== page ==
Diminished presence is likely to embolden violent Islamist insurgency
Marines load into a V-22 Osprey on the flight deck of the USS Makin Island (LHD8) as they conduct maritime operations off the coast of Somalia
The US has sent a group of navy ships to Somalia to safeguard the withdrawal of around 700 troops from the war-torn country, in a move that could strain the fight against regional terrorist group al-Shabaab. Nearly 5,000 sailors and marines arrived off the coast of Somalia earlier this week to escort US military personnel to “other East Africa operating locations”, the Pentagon said on Tuesday. A collection of amphibious ships, the Makin Island Amphibious Ready Group, and a rapid-response force, the 15th Marine Expeditionary Unit, formed part of Operation Octave Quartz. President Donald Trump ordered the withdrawal of US troops from Somalia on December 4 in a move that accompanies the winding down of military operations in Iraq and Afghanistan. Stephen Townsend, commander of the US Africa Command (Africom), said that the relocation of troops should not be seen as the US pulling out of the region. “To be clear, the US is not withdrawing or disengaging from East Africa. We remain committed to helping our African partners build a more secure future.” He added: “We also remain capable of striking al-Shabaab at the time and place of our choosing – they should not test us.” The US sent troops to Somalia in 2007 to fight al-Shabaab which had formed the year before. The Pentagon established several semi-permanent bases across the country that were used for airstrikes and training local forces.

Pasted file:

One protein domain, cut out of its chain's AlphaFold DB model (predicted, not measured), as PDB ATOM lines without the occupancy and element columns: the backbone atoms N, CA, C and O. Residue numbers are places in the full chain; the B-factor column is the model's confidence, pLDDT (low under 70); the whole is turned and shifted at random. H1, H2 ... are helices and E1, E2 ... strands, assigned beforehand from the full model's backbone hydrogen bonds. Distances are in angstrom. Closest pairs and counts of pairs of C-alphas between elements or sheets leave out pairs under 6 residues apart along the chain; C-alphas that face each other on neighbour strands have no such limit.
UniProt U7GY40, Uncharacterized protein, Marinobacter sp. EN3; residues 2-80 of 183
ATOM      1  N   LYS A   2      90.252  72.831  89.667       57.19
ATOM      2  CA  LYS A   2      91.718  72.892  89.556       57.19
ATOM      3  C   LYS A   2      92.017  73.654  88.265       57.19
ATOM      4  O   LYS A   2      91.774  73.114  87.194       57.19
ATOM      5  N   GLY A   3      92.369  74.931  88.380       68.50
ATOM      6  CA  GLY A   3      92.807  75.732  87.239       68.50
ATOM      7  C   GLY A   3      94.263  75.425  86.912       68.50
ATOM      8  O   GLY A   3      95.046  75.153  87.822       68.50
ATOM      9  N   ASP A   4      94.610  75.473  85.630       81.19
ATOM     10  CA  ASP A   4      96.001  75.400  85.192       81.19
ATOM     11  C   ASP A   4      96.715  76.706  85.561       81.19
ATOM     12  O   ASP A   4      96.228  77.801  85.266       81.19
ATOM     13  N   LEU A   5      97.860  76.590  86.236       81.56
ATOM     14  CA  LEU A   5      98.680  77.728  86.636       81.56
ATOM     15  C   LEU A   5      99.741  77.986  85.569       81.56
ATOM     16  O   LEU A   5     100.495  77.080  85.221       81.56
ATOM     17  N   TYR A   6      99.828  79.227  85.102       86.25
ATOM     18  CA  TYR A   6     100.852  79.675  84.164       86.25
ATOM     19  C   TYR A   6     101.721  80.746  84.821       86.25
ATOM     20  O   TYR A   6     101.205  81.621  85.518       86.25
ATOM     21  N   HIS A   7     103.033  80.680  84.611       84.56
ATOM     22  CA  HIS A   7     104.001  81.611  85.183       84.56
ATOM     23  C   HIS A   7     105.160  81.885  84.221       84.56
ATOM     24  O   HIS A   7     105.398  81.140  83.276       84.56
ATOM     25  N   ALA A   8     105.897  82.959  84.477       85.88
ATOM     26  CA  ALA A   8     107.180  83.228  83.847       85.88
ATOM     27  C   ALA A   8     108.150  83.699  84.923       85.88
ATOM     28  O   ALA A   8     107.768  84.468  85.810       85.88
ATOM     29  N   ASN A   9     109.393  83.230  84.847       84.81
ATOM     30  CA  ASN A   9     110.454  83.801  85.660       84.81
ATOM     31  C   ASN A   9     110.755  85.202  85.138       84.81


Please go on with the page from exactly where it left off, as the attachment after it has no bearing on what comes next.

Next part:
People gather at the scene of a large explosion near a checkpoint in MogadishuIn 2019, US warplanes launched a record number of airstrikes in Somalia killing hundreds of al-Shabaab militants. Most of the 700 troops stationed in Somalia will be redeployed to Kenya or Djibouti where the US has its only permanent military base in Africa. While the US will be able to conduct cross-border drone strikes, the diminished presence is likely to embolden the violent Islamist insurgency which has so far proved impossible to defeat. “It wouldn’t be surprising if al-Shabaab beefed up attacks since the announcement and in the weeks to come,” said a European diplomat working in Mogadishu, speaking on condition of anonymity. The withdrawal adds to the redeployment of Ethiopian troops that were fighting al-Shabaab to an internal conflict in the country’s Tigray region.